This is why a knowledgeable farrier is so essential to
your horse's performance and comfort. Not enough of us,
though, give this professional his due.
The first step toward a healthy hoof and
reaching this utopia of horseshoeing is finding the professional with
whom we can work. "Professional" is stressed for a reason;
too often, horse owners hire an individual who works in
this field only part time. You are not doing yourself,
your horse, or the industry any good with this practice.
Full-time farriers have much more invested in their profession
than the person who buys a pair of nippers and a rasp and
sets out after work to knock out a few horses for extra
cash. The professional farrier invests in a full inventory
of quality supplies, pursues further education in farrier
science and may be certified and belong to one or more
farrier associations. In almost every case, he will be
much more knowledgeable about his or her work than the
Finding this individual may be more difficult
than calling the guy down the road, but will pay off in
many ways. To start your search, check the classified ads
in the horse section of your local paper. Many farriers
advertise their business there. When you reach him, have
prepared a list of questions regarding his business and
expertise. Do not be shy about asking for his history working
with horses, e.g., how long, what types of horses, and
where he learned his profession. Watch for key phrases
such as, "I apprenticed under," and others that suggest
a serious attitude toward education. Those who apprentice
usually work under a talented and well-established farrier,
and the potential for learning is great in that situation.
Also ask for references. The full-time farrier will have
an extensive list of clients, either individual horse owners
or barns, and should be willing to offer names for recommendations.
But be ready to ask these references some questions; don't
take anyone's word as absolute truth.
Another place to inquire is with other knowledgeable horse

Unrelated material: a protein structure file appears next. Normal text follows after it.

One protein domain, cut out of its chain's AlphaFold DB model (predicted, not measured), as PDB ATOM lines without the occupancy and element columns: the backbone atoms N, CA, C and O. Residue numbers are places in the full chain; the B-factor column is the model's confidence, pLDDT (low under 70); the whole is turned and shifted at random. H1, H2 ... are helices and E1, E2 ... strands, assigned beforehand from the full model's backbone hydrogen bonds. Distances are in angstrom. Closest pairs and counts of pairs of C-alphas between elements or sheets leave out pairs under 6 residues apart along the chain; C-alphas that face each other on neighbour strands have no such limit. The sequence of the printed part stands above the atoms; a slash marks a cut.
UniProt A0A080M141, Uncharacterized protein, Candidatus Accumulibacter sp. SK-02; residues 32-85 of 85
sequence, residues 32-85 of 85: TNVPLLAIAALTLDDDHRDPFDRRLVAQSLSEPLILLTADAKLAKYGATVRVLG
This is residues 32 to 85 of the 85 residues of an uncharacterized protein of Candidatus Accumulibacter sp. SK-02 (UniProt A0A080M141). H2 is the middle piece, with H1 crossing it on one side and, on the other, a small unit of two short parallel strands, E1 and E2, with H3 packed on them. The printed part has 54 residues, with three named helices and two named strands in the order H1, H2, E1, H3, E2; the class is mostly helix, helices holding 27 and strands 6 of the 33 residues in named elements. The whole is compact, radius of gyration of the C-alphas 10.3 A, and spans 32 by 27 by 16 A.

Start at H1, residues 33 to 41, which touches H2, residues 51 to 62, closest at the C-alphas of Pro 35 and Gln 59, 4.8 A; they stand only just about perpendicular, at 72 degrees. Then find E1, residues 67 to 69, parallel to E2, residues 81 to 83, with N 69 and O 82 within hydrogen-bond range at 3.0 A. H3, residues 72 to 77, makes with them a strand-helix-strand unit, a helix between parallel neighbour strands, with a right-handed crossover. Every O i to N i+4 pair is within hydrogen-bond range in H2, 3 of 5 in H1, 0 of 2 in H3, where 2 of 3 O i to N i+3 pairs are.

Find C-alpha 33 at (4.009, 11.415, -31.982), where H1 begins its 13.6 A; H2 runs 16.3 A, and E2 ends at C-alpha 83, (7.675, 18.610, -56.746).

industry professionals. Ask tack store owners, trainers
and instructors whom they use and why. Be sure to ask many
people, though, and compare their comments. Personality
clashes are not unheard of in the horse world, so keep
that in mind when listening to opinions. Again, be active
in your search; ask questions. Once you have some names
start narrowing the field, and make a responsible choice
based on facts and solid consideration.
A third option is to talk with some local
horse veterinarians. During their day they see many horses
and are well placed to observe the hoof condition of these
animals. The vets have the opportunity to evaluate the
farrier's work and often will get to know the individuals
themselves. They can usually recommend a competent individual
to work on your horse. Also, in many cases, the vet will
take the initiative and point their clients toward a particular
farrier, particularly if the horse needs corrective or
Hopefully you have now found a farrier who
meets your horse's needs. The next goal is to understand
his position. Since he is (here's that word again) a professional,
his schedule and price will vary from that of the part-timer.
Let's first discuss how best to get your horse booked with
The farrier who practices his profession
full time will have a busy schedule; do not expect to call
and receive an appointment the next day. Monitor the growth
of your horse's hooves and try to call a week or two before
a trim or shoeing becomes necessary. The farrier will appreciate
this consideration, since it allows him to book clients
together in a given area and prepare an organized schedule.
Remember, too, that he is working all day with many horses;
try to be considerate and avoid asking him to work all
night, as well. Although their days are rarely nine to
five or Monday through Friday, as clients we should try
to book whenever possible, according to a regular work